L!VE TV

From Wikipedia, the free encyclopedia
Jump to: navigation, search
L!VE TV
Launched 12 June 1995 original (1)
2003 relaunch (2)
Closed 5 November 1999 (1)
28 February 2006 (2)
Owned by Mirror Group Newspapers
Picture format 4:3, 576i (SDTV)
Replaced by Babeworld (2)

L!VE TV was a British television station that was operated by Mirror Group Newspapers on cable television from 12 June 1995 until 5 November 1999. It was later revived for Sky from 2003. In 2006, the new L!VE TV's name was changed to Babeworld to reflect the channel's gradual change of focus towards "adult material".

Background[edit]

L!VE TV was proposed by David Montgomery as MGN's foray into pay television. Mirror Television, a Mirror Group plc subsidiary, bought Wire TV [1] which included sports content shown at certain times during Wire's output. Sports programming on Wire had been expanded when several sporting rights were acquired, such as Vauxhall Conference football, the live broadcast rights to screen Lennox Lewis's WBC title fights and the 1996 Cricket World Cup as well as other sporting coverage following a deal with Chrysalis Sport.[2] Mirror Group planned to turn Sportswire into a separate channel to operate alongside the proposed L!VE TV, which would replace Wire. Wire was closed at the end of May 1995 but the proposed Sportswire channel came to nothing, leaving Mirror Television with just L!VE TV.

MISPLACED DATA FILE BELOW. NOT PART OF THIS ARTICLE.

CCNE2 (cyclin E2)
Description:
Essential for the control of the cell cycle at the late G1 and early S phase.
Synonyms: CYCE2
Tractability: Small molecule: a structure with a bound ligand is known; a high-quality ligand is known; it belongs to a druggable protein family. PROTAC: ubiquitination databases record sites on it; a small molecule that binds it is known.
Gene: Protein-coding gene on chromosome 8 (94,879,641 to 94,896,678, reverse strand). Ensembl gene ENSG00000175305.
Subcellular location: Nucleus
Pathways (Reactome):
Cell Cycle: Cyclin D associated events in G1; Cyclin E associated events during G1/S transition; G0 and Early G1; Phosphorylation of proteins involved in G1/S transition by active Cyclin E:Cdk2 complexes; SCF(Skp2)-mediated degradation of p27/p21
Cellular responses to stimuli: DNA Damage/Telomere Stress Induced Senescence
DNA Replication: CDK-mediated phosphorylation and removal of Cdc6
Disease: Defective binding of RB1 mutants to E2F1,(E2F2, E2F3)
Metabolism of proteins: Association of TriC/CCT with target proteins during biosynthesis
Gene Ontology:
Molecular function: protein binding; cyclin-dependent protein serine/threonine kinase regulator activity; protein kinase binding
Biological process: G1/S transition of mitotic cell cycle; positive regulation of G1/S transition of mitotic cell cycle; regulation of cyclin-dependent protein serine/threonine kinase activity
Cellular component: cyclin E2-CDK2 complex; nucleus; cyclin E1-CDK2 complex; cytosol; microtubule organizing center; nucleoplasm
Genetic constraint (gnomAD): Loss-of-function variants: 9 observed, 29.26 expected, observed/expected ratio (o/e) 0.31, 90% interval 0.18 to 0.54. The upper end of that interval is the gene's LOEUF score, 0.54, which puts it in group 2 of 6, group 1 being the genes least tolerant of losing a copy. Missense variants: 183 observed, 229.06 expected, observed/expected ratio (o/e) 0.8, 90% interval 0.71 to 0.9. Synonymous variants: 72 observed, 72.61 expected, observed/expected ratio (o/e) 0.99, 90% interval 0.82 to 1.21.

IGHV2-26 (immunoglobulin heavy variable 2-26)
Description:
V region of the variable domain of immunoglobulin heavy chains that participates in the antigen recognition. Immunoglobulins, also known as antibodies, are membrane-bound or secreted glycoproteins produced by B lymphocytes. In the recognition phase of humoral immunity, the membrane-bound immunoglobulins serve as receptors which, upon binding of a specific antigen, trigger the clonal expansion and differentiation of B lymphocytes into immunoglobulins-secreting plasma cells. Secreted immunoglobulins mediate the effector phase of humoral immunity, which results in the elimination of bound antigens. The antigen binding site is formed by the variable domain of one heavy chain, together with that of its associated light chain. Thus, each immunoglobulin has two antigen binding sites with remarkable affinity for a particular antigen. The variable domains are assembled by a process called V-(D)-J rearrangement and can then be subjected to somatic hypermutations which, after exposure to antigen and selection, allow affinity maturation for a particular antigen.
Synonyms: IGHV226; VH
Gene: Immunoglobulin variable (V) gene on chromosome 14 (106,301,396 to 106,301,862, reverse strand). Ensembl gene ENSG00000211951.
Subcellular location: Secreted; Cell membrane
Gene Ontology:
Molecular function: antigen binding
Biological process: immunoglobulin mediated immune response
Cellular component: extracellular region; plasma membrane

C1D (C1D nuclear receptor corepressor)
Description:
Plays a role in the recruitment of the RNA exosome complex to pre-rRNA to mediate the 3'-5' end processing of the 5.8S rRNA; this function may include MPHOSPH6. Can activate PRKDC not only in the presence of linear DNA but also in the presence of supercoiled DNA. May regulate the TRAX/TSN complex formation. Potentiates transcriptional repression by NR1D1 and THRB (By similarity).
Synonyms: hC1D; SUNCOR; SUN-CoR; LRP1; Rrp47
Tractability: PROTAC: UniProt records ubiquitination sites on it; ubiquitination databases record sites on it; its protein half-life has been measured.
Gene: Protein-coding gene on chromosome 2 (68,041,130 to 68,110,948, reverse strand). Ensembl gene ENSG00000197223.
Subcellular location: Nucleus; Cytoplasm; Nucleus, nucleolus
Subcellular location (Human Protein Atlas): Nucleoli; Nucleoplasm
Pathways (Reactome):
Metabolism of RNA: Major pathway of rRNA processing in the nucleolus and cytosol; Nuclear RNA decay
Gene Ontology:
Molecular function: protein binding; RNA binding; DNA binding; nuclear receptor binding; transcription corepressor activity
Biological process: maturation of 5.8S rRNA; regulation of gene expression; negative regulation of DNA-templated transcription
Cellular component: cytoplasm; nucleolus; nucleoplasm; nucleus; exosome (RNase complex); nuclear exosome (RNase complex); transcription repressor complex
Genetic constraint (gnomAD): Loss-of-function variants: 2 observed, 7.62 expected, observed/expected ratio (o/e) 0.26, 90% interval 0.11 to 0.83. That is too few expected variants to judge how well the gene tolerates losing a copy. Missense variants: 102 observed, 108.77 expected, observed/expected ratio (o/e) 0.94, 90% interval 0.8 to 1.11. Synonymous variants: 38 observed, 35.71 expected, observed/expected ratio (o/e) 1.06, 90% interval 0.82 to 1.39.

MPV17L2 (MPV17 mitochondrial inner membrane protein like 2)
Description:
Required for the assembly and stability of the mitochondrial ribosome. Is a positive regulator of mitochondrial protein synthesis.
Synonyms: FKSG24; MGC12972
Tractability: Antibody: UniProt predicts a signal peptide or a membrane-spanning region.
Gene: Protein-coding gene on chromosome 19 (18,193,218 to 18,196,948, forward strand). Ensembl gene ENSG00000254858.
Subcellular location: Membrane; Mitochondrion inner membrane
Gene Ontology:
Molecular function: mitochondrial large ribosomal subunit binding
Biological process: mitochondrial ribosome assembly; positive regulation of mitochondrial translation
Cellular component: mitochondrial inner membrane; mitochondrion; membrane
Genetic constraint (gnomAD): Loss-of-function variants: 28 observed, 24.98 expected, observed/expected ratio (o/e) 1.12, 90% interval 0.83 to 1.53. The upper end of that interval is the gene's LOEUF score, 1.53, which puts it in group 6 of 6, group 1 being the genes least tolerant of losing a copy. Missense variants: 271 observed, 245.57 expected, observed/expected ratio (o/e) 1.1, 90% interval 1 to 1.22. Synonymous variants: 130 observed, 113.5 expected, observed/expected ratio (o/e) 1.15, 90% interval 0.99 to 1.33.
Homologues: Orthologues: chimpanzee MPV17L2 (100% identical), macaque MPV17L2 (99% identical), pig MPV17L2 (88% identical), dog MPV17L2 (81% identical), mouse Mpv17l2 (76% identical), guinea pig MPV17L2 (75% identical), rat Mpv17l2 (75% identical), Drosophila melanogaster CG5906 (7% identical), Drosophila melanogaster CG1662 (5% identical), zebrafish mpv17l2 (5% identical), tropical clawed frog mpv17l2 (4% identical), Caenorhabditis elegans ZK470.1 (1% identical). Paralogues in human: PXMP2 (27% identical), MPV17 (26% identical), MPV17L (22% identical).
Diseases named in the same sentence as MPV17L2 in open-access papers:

First incarnation (1995–1999)[edit]

At its launch in 1995, the station was headed by Kelvin MacKenzie with Janet Street-Porter as managing director and a team of young presenters, dubbed as "Tellybrats", who were new to TV. Street-Porter created a schedule based around three blocks of live broadcasting each day from its base on the 24th floor of London's Canary Wharf building. The output was orientated towards a rolling mix of celebrities, interviews, reviews, lifestyle features and reports from events and happenings across the UK. A typical early show was a two-hour afternoon piece based on viewers' wedding videos. By the second week only one had been sent in, and on phoning the participants to have a live commentary, the presenters were informed that the couple were too busy shopping.